enjoys riding at the weekends when she gets the chance. All horse
riders muck in
generally, feed and water horses, and groom and exercise them. It is part
of the scene unless you can afford a stable manager and the staff to do
all of that for you.
horse culture has changed from just those that ride horses at the weekends
for pleasure, to those that believe horses should be recognised for the
end product that they are, and that is food
for our tables. It does not make sense to just burn them when they get
old. They have been part of agriculture and our diet for thousands of years.
So why get all prissy now?
have a wonderful life because for hundreds of years we have used them as
transport. Okay, so oxen and even elephants have been used for transport.
But horses have been bred for special purposes, such as racing or hauling
heavy beer carts. Special outfits were developed for horse owners, where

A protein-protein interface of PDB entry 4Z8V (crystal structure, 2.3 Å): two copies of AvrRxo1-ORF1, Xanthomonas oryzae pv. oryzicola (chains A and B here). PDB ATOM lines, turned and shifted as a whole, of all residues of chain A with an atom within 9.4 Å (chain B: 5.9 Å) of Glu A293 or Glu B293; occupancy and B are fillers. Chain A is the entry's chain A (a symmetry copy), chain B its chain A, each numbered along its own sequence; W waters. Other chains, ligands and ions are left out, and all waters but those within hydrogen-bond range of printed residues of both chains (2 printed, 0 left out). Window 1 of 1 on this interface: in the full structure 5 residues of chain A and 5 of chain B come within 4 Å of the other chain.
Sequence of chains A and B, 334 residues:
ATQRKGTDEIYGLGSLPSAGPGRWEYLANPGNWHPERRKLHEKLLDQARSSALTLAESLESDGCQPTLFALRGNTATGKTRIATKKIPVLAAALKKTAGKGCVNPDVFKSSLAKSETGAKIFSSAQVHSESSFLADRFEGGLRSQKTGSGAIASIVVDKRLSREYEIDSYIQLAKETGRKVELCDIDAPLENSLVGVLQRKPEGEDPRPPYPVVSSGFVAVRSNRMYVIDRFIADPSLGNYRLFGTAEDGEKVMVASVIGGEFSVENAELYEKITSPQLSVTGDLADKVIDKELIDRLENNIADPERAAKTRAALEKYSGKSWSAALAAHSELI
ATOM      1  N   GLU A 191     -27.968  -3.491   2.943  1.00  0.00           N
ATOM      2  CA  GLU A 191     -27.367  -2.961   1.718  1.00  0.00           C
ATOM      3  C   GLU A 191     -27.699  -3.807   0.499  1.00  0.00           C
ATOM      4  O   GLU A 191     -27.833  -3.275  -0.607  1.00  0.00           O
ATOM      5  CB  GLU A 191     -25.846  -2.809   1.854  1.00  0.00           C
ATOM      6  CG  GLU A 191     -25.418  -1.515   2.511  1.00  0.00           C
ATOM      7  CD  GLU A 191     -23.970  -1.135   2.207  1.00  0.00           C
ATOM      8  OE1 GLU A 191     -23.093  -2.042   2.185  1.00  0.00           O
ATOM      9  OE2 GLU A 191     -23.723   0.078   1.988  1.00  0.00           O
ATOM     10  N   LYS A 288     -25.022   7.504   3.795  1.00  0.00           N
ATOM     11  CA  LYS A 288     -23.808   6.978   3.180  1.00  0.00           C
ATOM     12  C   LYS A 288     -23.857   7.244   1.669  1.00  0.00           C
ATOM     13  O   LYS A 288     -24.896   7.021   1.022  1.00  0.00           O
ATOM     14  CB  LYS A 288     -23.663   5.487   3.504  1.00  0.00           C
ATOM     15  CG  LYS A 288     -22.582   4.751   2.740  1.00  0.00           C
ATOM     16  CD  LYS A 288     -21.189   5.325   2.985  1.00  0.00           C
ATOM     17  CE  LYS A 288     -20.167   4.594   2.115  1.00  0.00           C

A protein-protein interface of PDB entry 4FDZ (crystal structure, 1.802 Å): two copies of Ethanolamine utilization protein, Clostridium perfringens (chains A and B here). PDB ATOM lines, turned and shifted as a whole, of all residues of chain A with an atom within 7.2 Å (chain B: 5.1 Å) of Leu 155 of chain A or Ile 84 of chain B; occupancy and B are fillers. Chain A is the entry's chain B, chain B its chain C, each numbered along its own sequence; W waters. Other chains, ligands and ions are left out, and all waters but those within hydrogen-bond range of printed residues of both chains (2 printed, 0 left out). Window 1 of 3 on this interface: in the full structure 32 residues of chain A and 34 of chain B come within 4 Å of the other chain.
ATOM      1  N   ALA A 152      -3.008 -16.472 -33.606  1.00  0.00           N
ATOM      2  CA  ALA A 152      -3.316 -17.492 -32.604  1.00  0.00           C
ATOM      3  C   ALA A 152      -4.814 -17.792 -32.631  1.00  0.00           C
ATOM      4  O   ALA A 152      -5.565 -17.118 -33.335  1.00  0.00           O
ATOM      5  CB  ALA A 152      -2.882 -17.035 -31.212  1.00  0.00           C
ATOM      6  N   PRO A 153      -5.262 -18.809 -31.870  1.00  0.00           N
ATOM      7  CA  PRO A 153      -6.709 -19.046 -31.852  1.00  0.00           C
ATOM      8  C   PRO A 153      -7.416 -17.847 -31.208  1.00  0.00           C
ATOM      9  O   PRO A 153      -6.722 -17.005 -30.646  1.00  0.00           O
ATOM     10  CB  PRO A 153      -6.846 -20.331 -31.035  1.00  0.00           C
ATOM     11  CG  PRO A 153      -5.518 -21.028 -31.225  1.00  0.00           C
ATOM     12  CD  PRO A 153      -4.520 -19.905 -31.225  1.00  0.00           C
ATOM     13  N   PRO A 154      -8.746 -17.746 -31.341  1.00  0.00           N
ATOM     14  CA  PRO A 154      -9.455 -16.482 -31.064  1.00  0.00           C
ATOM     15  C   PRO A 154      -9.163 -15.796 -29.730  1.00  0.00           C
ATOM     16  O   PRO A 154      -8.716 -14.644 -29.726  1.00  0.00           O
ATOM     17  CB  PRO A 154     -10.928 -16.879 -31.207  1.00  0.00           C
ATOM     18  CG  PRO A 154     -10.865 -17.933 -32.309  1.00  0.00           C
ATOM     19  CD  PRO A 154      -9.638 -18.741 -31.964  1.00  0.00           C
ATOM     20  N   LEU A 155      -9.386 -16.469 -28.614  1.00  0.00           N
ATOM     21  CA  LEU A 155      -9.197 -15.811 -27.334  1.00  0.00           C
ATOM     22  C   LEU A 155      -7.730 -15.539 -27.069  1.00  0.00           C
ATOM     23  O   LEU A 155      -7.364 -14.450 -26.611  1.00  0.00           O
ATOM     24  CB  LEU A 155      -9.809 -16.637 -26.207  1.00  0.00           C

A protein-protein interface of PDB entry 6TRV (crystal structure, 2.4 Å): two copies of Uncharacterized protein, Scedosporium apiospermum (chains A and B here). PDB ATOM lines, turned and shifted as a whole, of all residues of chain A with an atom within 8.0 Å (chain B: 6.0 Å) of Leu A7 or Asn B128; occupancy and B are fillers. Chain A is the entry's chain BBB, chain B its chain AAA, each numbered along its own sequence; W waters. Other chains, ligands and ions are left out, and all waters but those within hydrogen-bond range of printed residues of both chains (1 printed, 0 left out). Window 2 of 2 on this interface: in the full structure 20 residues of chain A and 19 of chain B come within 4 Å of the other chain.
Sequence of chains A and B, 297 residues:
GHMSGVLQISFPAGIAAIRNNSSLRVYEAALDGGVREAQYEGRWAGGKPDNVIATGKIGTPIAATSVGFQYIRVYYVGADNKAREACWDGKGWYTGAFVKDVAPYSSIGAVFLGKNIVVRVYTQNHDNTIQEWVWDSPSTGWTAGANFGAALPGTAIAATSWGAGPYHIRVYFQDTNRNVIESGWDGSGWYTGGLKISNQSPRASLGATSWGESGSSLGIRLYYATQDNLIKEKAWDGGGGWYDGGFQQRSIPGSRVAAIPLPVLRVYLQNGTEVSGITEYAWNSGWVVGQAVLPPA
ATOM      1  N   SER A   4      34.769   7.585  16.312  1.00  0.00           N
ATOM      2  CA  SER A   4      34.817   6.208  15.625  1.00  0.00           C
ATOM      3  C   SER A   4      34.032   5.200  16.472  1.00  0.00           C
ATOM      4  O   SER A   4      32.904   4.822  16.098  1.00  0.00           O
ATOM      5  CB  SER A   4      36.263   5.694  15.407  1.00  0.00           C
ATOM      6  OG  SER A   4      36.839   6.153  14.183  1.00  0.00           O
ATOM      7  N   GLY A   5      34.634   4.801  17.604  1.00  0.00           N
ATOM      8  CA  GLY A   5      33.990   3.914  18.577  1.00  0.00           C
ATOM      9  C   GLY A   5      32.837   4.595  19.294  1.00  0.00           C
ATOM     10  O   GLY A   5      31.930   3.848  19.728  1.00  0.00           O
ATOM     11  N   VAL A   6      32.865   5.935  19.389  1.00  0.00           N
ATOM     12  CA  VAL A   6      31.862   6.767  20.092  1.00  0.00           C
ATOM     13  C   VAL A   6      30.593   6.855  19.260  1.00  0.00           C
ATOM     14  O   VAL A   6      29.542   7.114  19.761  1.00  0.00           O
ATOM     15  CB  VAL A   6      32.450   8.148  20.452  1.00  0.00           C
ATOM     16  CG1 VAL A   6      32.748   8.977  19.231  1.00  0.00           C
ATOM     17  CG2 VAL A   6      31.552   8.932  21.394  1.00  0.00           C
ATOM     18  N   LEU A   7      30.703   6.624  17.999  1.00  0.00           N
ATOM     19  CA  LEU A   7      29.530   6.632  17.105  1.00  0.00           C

keeping a horse was no longer essential to living, but became more of a
do you drive darling. Do you like my Lambo?"
"I drive a fiesta, but I've got a horse for weekends."
Once horses became a hobby and a sport, they acquired a new
place in society. The Ascot event is testimony to the popularity of horses
as an event and commerce all at the same time. Horses are used in films
and for stunts. We all love a good cowboy film, which some who disapprove
of call "horse operas." Can you imagine a horse singing? Neigh.
business empires were based on betting on who's horse was the fastest.
Kings have lost their thrones betting. It's a sad business really and just